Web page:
Just Cause 4 Review

Richard Walker

This year has been a bit of a barnstormer for open-worlds, what with Red Dead Redemption II, Assassin's Creed Odyssey and others showing what can really be done when a studio is firing on all cylinders, given due time and resources to craft something special. Just Cause 4 feels like an open-world game that hasn't been afforded that luxury, its expansive island paradise of Solis lacking the same degree of polish and attention to detail that raises a game world to another level.

Just Cause 4 isn't a bad game. In fact, it's every bit as fun and riotously knockabout as the previous entries in the series, despite not really doing much with the core concept that's all that new or exciting. This is more of an iteration over JC3, adding refinements and neat little features over sweeping changes. Even the story is reheated, seeing Rico Rodriguez facing off against yet another oppressive, militarised regime that has the island firmly grasped in its iron grip. Except this time, the baddies are using weather to keep the population in check.

Hence, it falls to you (again) to zip around using your grappling hook, parachute and wingsuit, making anything and everything that has red painted on it explode. You'd think that by now, the bad guys would have learnt to stop painting explosive stuff bright red, but they haven't. What follows is the same tried-and-tested Just Cause process of generating chaos, which this time feeds into a persistent 'Army of Chaos' gauge that levels up and rouses more and more rebel forces to your (just) cause.

This is Just Cause 4's primary twist: as you gain more allied forces to fight at your side, your sphere of influence will gradually spread across Solis' map as the frontline expands outwards with your advance. It's actually a really nice touch that engenders a palpable sense of progression, as territory after territory turns from evil red to a friendly pale green/blue. It's also a smart way of slowly unfurling the game's sprawling map bit by bit, rather than plunging you headfirst into a massive sandbox with a bunch of guns and gadgets.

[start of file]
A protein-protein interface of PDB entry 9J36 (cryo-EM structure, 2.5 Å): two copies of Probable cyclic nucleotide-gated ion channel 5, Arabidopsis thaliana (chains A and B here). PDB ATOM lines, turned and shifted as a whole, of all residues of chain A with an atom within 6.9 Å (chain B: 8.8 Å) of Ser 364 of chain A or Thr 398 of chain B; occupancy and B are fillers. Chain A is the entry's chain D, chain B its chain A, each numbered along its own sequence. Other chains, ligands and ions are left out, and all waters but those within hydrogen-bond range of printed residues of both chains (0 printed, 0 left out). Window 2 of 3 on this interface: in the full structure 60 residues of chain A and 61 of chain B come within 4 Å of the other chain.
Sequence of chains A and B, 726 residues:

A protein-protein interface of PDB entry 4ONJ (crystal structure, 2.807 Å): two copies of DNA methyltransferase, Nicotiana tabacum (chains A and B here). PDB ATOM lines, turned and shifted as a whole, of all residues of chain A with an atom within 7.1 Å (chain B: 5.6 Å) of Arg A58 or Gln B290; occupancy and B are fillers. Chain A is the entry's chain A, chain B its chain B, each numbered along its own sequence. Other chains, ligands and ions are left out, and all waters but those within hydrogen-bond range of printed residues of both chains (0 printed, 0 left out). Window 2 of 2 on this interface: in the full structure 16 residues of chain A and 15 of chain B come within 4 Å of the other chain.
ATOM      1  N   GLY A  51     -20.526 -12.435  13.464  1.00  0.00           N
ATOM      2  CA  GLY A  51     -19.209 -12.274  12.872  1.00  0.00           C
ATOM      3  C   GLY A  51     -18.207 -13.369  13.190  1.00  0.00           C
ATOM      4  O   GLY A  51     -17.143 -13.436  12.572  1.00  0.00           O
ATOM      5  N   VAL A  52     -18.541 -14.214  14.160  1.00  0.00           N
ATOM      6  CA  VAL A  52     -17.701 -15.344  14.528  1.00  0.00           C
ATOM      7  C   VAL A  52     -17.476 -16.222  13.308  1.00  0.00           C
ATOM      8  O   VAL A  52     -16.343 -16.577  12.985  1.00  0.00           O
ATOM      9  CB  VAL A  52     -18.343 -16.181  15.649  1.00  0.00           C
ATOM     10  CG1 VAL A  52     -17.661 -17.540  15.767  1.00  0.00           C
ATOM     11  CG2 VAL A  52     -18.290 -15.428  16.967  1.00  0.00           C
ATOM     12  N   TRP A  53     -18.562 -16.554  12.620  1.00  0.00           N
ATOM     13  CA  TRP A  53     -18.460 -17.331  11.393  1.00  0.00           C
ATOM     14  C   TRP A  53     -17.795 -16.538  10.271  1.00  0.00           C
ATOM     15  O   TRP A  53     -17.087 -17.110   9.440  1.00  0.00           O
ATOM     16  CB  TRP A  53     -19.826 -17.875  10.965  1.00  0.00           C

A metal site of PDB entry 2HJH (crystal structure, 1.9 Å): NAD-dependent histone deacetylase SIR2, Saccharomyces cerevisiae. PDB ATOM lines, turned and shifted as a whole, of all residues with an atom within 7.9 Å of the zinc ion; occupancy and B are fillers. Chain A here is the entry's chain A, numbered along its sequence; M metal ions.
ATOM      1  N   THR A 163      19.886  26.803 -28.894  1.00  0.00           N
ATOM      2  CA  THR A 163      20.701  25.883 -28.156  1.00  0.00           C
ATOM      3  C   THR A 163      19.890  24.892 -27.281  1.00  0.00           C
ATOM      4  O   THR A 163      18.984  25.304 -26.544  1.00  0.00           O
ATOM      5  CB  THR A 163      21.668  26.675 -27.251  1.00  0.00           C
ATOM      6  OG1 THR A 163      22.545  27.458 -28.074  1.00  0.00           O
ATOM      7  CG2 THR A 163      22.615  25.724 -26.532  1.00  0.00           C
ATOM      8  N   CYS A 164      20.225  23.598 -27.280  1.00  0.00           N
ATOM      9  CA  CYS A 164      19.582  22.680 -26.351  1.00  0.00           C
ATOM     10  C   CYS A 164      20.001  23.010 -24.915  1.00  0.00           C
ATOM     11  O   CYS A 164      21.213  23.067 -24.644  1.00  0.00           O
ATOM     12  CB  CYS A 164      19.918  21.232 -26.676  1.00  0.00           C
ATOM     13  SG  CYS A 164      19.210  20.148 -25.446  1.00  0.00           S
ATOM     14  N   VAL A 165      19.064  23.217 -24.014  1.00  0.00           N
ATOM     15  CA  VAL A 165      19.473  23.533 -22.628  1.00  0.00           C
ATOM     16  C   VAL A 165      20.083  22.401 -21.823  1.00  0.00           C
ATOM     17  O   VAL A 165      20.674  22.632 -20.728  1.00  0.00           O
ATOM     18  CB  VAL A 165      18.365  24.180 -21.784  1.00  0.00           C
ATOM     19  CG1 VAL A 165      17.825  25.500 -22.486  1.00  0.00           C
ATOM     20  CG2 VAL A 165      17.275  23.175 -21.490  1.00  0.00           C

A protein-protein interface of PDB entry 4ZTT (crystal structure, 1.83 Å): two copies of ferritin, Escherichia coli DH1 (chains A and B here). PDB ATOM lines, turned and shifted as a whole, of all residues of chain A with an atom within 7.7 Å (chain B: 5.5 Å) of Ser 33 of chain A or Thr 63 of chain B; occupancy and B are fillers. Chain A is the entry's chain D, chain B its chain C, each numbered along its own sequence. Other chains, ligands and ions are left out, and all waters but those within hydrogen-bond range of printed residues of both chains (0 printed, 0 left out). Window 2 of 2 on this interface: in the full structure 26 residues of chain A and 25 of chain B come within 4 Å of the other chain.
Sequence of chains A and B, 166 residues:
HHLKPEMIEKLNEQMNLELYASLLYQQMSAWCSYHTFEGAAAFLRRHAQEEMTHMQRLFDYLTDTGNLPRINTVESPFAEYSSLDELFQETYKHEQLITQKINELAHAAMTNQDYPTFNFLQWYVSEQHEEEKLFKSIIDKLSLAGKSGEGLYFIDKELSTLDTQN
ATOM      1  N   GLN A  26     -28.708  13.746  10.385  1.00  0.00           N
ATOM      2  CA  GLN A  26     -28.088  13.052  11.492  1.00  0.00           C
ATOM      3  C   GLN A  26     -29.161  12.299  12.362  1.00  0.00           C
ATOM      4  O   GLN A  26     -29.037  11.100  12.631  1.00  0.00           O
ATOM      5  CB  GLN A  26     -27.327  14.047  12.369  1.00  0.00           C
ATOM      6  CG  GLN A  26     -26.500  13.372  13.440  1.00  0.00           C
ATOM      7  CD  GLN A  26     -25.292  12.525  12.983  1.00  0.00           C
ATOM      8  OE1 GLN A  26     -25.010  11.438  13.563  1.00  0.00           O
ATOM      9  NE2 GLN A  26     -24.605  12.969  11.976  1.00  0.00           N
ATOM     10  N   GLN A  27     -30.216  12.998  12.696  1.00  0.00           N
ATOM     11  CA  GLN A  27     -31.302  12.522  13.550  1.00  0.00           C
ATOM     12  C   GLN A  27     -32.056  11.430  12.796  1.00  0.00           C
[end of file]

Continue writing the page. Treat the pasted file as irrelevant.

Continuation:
Venturing off-the-leash is still an option, and much of your time in Just Cause 4 will be spent neutralising enemy bases so that your band of colourful, tie-dyed misfits can take over and fortify. JC4 also has three distinct side threads to pursue when you're not working alongside close friend Mira and old agency buddy Tom Sheldon, with stunts to perform for movie director Garland King, lost artefacts to recover for lover of antiquities Javi, and training exercises for Sargento and your army of rebels.

As ever, there's no shortage of havoc to create across Solis, and no shortage of vehicles, weaponry and tools with which to wreak it. But Just Cause 4 is essentially more of the same, and not particularly accomplished from a technical standpoint. While the frame rate is stable when you're exploring the open-world and making things go boom, it inexplicably chugs when you're watching in-engine cut-scenes, which suffer from odd lighting bugs that make hair shimmer and eyes glow eerily, like Rico is one of the Children of the Corn.

Character models in general are ugly, Sheldon now looking like Noel Edmonds in a Hawaiian shirt, and nefarious, weather-wielding villain Oscar Espinosa resembling a Team America puppet. Obviously, this doesn't really matter all that much, as you're probably not going to be playing Just Cause 4 for its story, which attempts to inject some drama and emotion into proceedings by getting Rico's father involved. Turns out papa Rodriguez was instrumental in developing Espinosa's weather control technology, giving rise to not-so-mysterious meteorological events across the normally sunny Solis.